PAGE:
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Not so merry Christmas: Holiday spending scaled back amid shutdown

The gift-giving season may be muted this year, as Americans, spooked by the government stalemate and ongoing economic weakness, plan to spend less on presents and other holiday preparations, according to the National Retail Federation.

More than 6,000 consumers told the trade group that they will likely spend $737.95 each on gifts, decor and greeting cards -- 2% less than the $752.24 they shelled out last year.

Nearly 80% of shoppers said they intend to spend less overall during the season.

The slide is partly due to old habits dying hard. Americans were trained during the recession and its aftermath to get by on tight budgets. More than half expect the economy to put a dent in their merry-making.

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But the gridlock in Washington isn’t helping. Nearly 3 in 10 respondents told the federation that the shutdown on the hill will affect their holiday spending.

“Though the foundation for solid holiday season growth exists, Americans are questioning the stability of our economy, our government and their own finances,” said National Retail Federation Chief Executive Matthew Shay in a statement.

Though more than half of shoppers plan to treat themselves while they shop the various bargains and discounts, the number will shrink from last year. And the so-called self-gifters will spend less, or $129.62 total.

Americans will parcel out $415.50 on family members, a dip from $423.36 last year. Friends will get $72.14 worth of gifts, while co-workers will receive $23.59 in presents and other miscellaneous recipients (such as pets) can expect $25.63.

The most requested item, for the seventh year in a row? Gift cards.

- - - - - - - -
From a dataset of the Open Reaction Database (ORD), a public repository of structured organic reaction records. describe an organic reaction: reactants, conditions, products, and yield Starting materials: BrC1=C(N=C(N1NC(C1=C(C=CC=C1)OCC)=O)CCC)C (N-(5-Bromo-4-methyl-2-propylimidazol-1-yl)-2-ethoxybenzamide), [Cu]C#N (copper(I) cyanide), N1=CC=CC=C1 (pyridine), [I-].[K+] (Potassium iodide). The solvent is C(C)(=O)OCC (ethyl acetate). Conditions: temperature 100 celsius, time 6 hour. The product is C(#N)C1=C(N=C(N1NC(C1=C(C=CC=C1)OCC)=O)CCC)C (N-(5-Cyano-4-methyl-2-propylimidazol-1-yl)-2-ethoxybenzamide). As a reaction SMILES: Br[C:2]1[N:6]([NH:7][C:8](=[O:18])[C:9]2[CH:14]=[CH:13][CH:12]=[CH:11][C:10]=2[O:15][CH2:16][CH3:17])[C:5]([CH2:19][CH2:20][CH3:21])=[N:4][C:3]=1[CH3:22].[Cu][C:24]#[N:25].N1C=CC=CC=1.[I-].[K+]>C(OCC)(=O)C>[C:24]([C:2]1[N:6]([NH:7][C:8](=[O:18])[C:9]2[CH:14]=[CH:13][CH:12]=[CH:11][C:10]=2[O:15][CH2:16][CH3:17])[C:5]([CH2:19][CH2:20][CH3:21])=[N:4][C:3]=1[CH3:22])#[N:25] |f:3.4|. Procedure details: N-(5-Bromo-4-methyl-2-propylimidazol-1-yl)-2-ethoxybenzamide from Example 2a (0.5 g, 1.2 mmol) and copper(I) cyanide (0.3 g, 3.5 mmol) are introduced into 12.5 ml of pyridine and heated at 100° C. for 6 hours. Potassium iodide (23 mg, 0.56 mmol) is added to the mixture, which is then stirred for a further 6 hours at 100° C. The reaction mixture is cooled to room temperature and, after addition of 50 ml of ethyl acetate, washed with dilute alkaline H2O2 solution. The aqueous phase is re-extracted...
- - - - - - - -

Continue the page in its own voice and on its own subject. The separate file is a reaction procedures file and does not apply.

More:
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Then there’s food and candy, which will eat up $100.35 per shopper. Greeting cards will cost $28.03 total, flowers $21.12. Decorations, a $6.8-billion industry during the holidays, will run $51.60.

Money-saving tactics factor largely into holiday shopping strategies.

Of the more than 4 out of 10 people who will start picking up gifts before Halloween, most say they do it to spread out their budgets across the season. For 36% of respondents, sales and discounts are the most important factor in deciding where to shop.

The average American will conduct 40% of holiday shopping online, where free shipping deals, flash sales and deep discounts run wild. It’s the highest percentage in the survey’s history.

The NRF study, which was conducted right after the government shutdown began, differs from another report this week from research outlet the NPD Group Inc.

The NPD report, which stems from data collected in September, found that most customers plan to spend the same amount or more than they shelled out last year for the holidays.

Fewer Americans said they will spend less.

A third of the 4,000 respondents said they will buy their gifts on sale. And without any hot new must-have items on shelves, the “panic shopping of years past” will be minimized, said NPD analyst Marshal Cohen in a statement.

“But this year’s holiday will be a tricky one for retailers,” Cohen said. “With fewer days between Thanksgiving and Christmas, government distractions, and lack of newness in the marketplace, retailers will have to rely more on promotions to excite the consumer.” 

ALSO:

Retail sales growth 'modest' in September but misses forecasts

J.C. Penney stock up as retailer cites 'solid progress' in turnaround

Howard Schultz's new plan to end the shutdown: a Starbucks petition

Copyright © 2014, Los Angeles Times
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